David Duffett June 20th, 2012
Hello Asterisk community!
As you will have seen from Bryan John’s blog post some days ago, I am privileged to become the new Director for the worldwide Asterisk community.
I want to thank Bryan for the work he has done while in the role of Community Director, and it is good to know that he is still involved in the project.
Having been involved with Asterisk for some years, I have always felt an enormous sense of gratitude towards Mark Spencer (currently CTO at Digium), for creating Asterisk in the first place, and to the numerous people that have made contributions to the project – for giving us such an amazing communications tool kit.
I see Asterisk as an IP communications engine which is as flexible as it is powerful. I see it as a communications application development environment, that allows the rapid construction of solutions to satisfy all kinds of requirements – and although it is in large part deployed as a business PBX, I also see Asterisk as a kind of flexible filler or glue that allows the connection of disparate systems that would either have not been possible, or would have been too costly, in the past.
Coming from the computer telephony card industry, it was amazing to me to find that an application, such as IVR, that previously required a $10,000 telephony card, a number of (probably beardy) C programmers and a large chunk of time, could now be completed within a few minutes on a platform that was FREE.
Of course, nothing is really free – and Asterisk has cost Mark and many others lots of time. It has required the investment of expertise from a whole range of generous people – not just in developing the code for Asterisk, but for testing, documenting, bug-marshalling and the list goes on.
Along with the privilege of being the community Director comes the responsibility of serving the community and to do my best to consider, protect and enhance the interests of the community – and I will be looking to do this over the coming months. I am very enthusiastic about Asterisk, and about us as a community.
The place I would like to start looking for improvements is in the area of recognition. It seems to me that although the community is something we can and should be proud of, there is always room for improvement – and there has not been as much recognition of individual contributors, community-minded companies and innovative Asterisk-based solutions as there should be.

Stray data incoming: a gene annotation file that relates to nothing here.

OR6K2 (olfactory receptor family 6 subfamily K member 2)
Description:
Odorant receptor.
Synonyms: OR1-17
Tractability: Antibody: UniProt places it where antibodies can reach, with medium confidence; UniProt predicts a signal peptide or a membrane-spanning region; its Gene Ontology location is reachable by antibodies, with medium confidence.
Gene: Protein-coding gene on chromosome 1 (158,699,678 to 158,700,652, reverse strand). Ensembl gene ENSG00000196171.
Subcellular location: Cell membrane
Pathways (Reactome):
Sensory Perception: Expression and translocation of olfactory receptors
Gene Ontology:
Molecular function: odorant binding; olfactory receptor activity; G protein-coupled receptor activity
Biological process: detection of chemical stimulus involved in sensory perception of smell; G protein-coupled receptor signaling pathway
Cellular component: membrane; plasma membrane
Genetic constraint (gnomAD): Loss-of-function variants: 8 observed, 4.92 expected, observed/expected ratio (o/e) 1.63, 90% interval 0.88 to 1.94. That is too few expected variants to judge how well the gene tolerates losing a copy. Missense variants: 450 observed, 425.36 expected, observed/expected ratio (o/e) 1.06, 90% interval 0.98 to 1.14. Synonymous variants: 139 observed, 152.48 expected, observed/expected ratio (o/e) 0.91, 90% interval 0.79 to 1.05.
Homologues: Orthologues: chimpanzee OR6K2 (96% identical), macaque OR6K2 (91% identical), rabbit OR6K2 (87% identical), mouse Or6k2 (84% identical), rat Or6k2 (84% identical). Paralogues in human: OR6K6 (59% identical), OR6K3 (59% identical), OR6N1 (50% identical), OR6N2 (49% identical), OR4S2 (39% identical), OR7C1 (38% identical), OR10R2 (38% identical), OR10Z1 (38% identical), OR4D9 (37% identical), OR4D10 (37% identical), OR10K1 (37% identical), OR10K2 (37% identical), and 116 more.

We now have a special e-mail address (firstname.lastname@example.org) for you to highlight the work of people, companies or neat Asterisk implementations that you think should be brought to the attention of the community for special recognition.
When I say recognition, this does not me we have a truck load of cash to distribute between all worthy community members (I did ask!), but it does mean that there are a number of ways in which appreciation can be shown – a public thank you from Mark at AstriCon, a private e-mail of gratitude, an award at AstriCon for a great implementation or a neat idea are all examples of how community appreciation could be demonstrated.
There should also be a recognition of where things can be improved, and I would like you to use that same e-mail address to send in your views and ideas about how the workings of the community can be improved, how Digium can be a better participant in the community and anything else you feel is relevant to makings things better as we move forward.
Talking of improvements, as you may have heard from Kevin Fleming, Digium has invested in better interacting with the community by creating a new role, and appointing a member of the Engineering team – Rusty Newton – to respond to the mass of communications that arrive by IRC, the various mailing lists and other electronic forums. Rusty and I will be working closely together to ensure that we both serve the community in the most appropriate way.
I would also invite you to contact me directly at email@example.com if there are things you feel strongly about. So long as our collective base-line is a genuine desire to improve things for everyone, I would love to hear from you.
AstriCon is approaching (do remember: if you are serious about Asterisk, you will be at AstriCon – it’s going to be in Atlanta this year, October 23-25, www.astricon.net) and I am looking forward to meeting you there, and to interacting with you via that various channels that we use in the community over the coming months.
Until next time,
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